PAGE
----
"Freaky" was one description, "something out of Dr Who" was another.
By Louise Andrew
BBC Scotland news website
Perhaps I should have expected it because in a matter of minutes I had just aged about 30 years.
Well not me exactly, but a photograph of myself.
Age-morphing computer software had revealed what I might look like when I'm 65.
The "morphing machine" works by looking at the age and position of the features and then using images in its database to superimpose faces of different ages on top of each other.
Signs of age, such as wrinkles, age spots and puffy eyes, will be added if that's what is thrown up.
I don't think the results look too bad, although my skin looks like its been the victim of a particularly vicious chemical peel.
But don't rely on me to tell you what it's like to age 30 years in as many minutes - why not try if for yourself.
The software has just been made available by the Scottish Executive on www.infoscotland.com/experience.
You will need to load a photo of yourself onto a computer and you will also be asked to provide an email address and your year of birth.
After some prompts - to help determine the sizes and proportions of your facial features - the photo goes into a database to be morphed.
In a matter of minutes the result will arrive back in your email inbox.
But this is not just about having some harmless fun, there is a serious side too - by the time many of us actually turn 65, there will be far fewer young people in the workforce to support us.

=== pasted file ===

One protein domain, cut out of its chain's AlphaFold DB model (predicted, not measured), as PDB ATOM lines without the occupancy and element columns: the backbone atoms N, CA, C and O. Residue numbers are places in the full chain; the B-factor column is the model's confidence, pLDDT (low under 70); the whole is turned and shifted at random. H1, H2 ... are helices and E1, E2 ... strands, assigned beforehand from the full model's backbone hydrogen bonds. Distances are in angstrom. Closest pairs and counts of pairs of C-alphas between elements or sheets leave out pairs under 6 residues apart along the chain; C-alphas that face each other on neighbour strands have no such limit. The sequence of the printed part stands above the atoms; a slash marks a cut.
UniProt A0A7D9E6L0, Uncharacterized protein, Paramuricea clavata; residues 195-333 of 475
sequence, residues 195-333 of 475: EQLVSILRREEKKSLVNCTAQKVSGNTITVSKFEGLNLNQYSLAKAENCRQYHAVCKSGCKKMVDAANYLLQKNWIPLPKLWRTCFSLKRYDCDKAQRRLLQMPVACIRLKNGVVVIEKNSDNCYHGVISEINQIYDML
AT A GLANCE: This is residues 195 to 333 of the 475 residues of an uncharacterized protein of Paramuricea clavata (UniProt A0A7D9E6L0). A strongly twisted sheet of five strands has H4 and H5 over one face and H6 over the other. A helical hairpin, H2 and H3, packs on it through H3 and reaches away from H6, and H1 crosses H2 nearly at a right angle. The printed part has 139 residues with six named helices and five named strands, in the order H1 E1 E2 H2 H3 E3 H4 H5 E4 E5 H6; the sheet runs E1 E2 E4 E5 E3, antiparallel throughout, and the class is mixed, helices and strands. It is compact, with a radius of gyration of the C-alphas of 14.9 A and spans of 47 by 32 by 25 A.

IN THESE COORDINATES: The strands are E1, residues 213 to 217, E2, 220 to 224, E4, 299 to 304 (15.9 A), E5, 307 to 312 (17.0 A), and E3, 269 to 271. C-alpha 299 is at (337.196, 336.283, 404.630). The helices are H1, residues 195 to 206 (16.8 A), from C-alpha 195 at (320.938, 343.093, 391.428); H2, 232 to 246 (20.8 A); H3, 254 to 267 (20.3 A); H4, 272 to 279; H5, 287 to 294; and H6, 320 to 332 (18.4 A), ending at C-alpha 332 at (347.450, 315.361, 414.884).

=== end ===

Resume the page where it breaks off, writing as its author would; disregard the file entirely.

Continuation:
The age-morphing software is on the executive's consultation website
The executive has launched a public consultation on the issue. And it's a rallying cry to all of us, not just the current generation of pensioners.
In 2004, about 16% of the population was over 65. By 2031, more than a quarter of us will be over 65.
How will Scotland cope with so many older people? Will our services, buildings, transport and society be up for the job?
Can Scotland benefit from this change? And what can government, businesses, communities and individuals do to prepare for it?
Communities Minister Malcolm Chisholm said he hoped the software would encourage people to think about their future and add their views to the executive's consultation.
He said: "Scotland is changing and the population is becoming progressively older.
"As people submit photos to be aged, it's also worth us all thinking about what we want Scotland to look like in the future. We need people to let us know want they think."
Seeing what you could look like by the time you're collecting your pension certainly helps to focus the mind.
However hard I try to see my late gran or my great aunt Maud when I look at the photo, the glassy eyes staring back are definitely me.